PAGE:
Wednesday, December 1, 2010

When private becomes public – Tapped private conversation made public

When private becomes public – Taped private conversation made public

Where does public interest begin and an individual's right to privacy end?

The question is being asked following the publication of transcripts of telephone conversations of lobbyist Niira Radia with certain politicians, corporate leaders and journalists. On Monday, Tata Group Chairman Ratan

Tata moved the Supreme Court to protect his right to privacy as his conversations with Radia, whose PR firm handles corporate communications for the Tatas, were splashed across at least two national magazines.

Right to privacy
In India, the right to privacy is not recognised as a separate constitutional right. However, in various judgments, the Supreme Court has held that the right to privacy is included in the fundamental right to life and personal liberty recognised under Article 21 of the Constitution.
This right is not absolute and can be curtailed, but only "according to procedure established by law".

The Supreme Court has held that right to privacy extended to telephone calls as "conversations on the telephone are often of an intimate and confidential nature". Tapping telephones, thus, is a contravention of Article 21 of the Constitution, subject to certain exceptions, unless the procedure established by law is followed.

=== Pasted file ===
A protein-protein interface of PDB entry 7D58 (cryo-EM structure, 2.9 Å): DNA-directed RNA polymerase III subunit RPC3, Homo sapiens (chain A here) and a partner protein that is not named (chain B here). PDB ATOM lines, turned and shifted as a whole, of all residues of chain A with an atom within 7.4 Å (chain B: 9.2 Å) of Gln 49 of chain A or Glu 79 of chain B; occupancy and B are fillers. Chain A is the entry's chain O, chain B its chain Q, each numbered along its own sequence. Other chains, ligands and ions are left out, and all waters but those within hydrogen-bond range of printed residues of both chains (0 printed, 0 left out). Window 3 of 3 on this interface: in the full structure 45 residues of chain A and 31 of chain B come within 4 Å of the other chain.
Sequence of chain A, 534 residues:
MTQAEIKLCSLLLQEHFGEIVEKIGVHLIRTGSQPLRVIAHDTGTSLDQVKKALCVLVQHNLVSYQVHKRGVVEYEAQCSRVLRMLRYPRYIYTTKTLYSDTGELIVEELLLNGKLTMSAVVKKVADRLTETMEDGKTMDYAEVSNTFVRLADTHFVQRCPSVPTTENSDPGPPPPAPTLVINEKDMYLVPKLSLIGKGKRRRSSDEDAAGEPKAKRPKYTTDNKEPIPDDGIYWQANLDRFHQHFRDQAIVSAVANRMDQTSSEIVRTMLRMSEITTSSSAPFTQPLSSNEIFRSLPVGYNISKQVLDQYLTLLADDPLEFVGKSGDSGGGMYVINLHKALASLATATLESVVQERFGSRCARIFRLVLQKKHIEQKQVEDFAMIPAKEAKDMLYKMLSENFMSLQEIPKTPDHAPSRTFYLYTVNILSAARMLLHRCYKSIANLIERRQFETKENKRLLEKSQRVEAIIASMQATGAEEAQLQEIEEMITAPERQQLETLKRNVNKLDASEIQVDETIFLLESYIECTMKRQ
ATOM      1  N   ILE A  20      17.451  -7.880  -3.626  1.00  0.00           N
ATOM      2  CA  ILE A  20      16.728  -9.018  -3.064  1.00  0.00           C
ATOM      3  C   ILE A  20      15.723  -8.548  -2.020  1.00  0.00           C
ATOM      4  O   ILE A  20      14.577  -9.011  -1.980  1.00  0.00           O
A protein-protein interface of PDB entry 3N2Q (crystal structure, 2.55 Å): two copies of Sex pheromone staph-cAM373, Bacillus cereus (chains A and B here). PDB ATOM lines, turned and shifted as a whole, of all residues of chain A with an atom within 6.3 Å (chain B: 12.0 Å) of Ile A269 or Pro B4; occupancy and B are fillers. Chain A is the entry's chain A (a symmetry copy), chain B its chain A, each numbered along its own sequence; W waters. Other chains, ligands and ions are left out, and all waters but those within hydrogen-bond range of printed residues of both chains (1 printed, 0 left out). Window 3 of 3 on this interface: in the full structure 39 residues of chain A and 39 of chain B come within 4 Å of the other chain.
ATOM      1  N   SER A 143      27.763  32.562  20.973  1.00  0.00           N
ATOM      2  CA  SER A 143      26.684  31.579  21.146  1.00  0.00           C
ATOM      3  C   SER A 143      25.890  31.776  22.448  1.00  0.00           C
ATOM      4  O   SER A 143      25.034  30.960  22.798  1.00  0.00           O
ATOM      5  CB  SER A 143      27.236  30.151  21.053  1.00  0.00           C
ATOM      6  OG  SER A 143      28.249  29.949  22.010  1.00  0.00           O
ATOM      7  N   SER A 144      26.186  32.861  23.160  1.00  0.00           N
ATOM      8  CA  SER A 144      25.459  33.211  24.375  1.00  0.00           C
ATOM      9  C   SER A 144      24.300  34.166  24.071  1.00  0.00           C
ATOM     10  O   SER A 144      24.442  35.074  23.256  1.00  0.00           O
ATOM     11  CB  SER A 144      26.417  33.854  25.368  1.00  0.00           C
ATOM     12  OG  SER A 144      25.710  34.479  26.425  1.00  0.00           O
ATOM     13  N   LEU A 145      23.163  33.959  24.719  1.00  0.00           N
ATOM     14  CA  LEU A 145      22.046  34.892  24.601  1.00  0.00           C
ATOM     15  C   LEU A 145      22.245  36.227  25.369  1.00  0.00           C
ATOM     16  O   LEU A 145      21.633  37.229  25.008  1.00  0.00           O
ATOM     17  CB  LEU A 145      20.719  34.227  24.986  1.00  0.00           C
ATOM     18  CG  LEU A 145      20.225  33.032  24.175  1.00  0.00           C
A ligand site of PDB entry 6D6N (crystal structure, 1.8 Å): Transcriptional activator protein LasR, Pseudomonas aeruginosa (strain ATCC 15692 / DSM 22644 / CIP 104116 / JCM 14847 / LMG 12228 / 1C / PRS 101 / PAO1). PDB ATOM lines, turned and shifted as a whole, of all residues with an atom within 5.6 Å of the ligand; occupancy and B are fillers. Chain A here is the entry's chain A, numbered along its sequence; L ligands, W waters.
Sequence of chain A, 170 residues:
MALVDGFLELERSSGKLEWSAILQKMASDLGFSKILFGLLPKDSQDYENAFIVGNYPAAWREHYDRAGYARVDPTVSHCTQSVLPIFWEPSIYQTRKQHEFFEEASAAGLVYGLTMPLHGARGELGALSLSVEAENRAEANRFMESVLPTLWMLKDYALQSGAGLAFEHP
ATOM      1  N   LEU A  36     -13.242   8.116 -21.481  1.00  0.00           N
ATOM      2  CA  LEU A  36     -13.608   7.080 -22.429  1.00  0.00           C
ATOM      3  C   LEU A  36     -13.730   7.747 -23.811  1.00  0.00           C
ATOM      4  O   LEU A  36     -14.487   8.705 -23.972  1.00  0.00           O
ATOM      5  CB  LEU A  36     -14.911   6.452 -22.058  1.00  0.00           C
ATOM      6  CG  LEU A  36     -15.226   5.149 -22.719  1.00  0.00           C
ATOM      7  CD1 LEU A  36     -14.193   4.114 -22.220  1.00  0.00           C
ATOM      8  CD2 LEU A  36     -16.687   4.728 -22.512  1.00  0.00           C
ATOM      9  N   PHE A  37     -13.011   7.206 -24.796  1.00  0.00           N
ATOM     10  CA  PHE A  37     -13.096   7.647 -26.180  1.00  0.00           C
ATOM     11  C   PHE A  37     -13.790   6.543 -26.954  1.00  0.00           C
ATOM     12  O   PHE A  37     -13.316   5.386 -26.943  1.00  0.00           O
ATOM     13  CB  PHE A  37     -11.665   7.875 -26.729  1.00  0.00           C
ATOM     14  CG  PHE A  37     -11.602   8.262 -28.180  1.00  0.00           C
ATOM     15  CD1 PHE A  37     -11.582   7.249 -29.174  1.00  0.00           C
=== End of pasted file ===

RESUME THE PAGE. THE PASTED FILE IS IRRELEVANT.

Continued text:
Case by case basis
However, whether the right to privacy has been violated in a particular case would depend on the facts of the individual case and there is no blanket law or provision that covers all such cases.

Commenting on the Tata case, senior advocate Harish Salve said: "The police have the right to secretly record my telephonic conversations for investigation of a crime. But that does not mean that you can put my private conversation with my wife on websites."

Investigation of crime
It is a well settled legal position that law enforcement agencies have the right to secretly record private conversations of individuals for crime prevention, detection and investigation, provided they do it in accordance with the procedures established by law.

In fact even Tata has not disputed this in his petition. What he has questioned is the leaking of the tapes of the "private" conversations he had with Radia on the ground of violation of his right to privacy.

In India, telephone tapping is governed by the Indian Telegraph Rules, 1951 that was amended to add some new provisions after the Supreme Court directed the authorities to strike a balance between the need for investigation and the right to privacy as also to check unauthorised interception of conversations.